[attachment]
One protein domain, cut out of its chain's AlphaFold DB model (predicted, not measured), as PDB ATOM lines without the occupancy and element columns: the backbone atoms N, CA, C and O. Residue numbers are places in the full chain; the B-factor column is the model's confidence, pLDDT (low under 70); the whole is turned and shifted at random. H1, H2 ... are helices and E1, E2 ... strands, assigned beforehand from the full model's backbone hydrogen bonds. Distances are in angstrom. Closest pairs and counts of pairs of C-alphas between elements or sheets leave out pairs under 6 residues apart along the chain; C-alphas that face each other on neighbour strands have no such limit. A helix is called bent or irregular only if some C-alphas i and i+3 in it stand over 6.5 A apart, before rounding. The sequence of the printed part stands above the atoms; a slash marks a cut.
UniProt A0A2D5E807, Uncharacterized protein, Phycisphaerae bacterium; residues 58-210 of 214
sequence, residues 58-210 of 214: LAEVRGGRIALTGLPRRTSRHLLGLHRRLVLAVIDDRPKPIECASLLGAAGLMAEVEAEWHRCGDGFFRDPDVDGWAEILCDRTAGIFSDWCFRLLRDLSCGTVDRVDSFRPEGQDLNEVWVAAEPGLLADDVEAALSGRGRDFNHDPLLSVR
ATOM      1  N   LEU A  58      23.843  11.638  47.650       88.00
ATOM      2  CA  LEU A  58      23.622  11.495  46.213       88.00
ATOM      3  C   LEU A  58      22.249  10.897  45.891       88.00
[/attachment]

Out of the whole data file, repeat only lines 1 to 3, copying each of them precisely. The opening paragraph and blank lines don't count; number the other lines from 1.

UniProt A0A2D5E807, Uncharacterized protein, Phycisphaerae bacterium; residues 58-210 of 214
sequence, residues 58-210 of 214: LAEVRGGRIALTGLPRRTSRHLLGLHRRLVLAVIDDRPKPIECASLLGAAGLMAEVEAEWHRCGDGFFRDPDVDGWAEILCDRTAGIFSDWCFRLLRDLSCGTVDRVDSFRPEGQDLNEVWVAAEPGLLADDVEAALSGRGRDFNHDPLLSVR
ATOM      1  N   LEU A  58      23.843  11.638  47.650       88.00